It is not enough that Hillary Clinton might be our first woman president. Symbolically that would be significant, but the more important question rests with how her economic policies would affect the lives of working, poor women and children here in the United States and around the globe. How would she shift the frame of US aid policy and its impact on developing countries? How might her hawkishness affect the lives of vulnerable women and children? If none of that matters, then we might as well celebrate Margaret Thatcher, the Iron Lady, because she was a woman.
Anti-racism and anti-sexism have become easy positions for Democratic political elites. We hear politicians talk about voting rights or Roe v. Wade, or stand in the pulpit with black preachers or express solidarity with women around the world, and we assume that their policies reflect their rhetoric. On closer examination, nothing could be farther from the truth. It’s just the latest instance of a puerile multiculturalism that changes little and allows a few people to feel good about themselves.
I am not suggesting that anti-racism or anti-sexism (or identity politics generally) don’t matter. But they can’t provide cover for business as usual—a version of neoliberalism dressed in multicultural Chanel.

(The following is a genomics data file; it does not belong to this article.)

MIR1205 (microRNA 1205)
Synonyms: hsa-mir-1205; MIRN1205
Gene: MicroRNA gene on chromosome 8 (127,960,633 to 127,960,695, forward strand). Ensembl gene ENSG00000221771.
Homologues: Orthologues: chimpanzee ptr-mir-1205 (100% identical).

Perhaps the most persuasive reason to vote for Hillary Clinton is Donald Trump. Trump is worse. I know that. The prospects of a Trump presidency—what would be a deadly combination of arrogance and ignorance—ought to frighten anyone. It frightens me. But my daddy, a gruff man who has lived all of his life on the coast of Mississippi, taught me that fear should never be the primary motivation of my actions. It clouds your thinking, and all too often sends you running to either safe ground when something more daring is required, or smack into the danger itself. (I learned a similar lesson after reading William Faulkner’s “The Bear” in Go Down Moses.)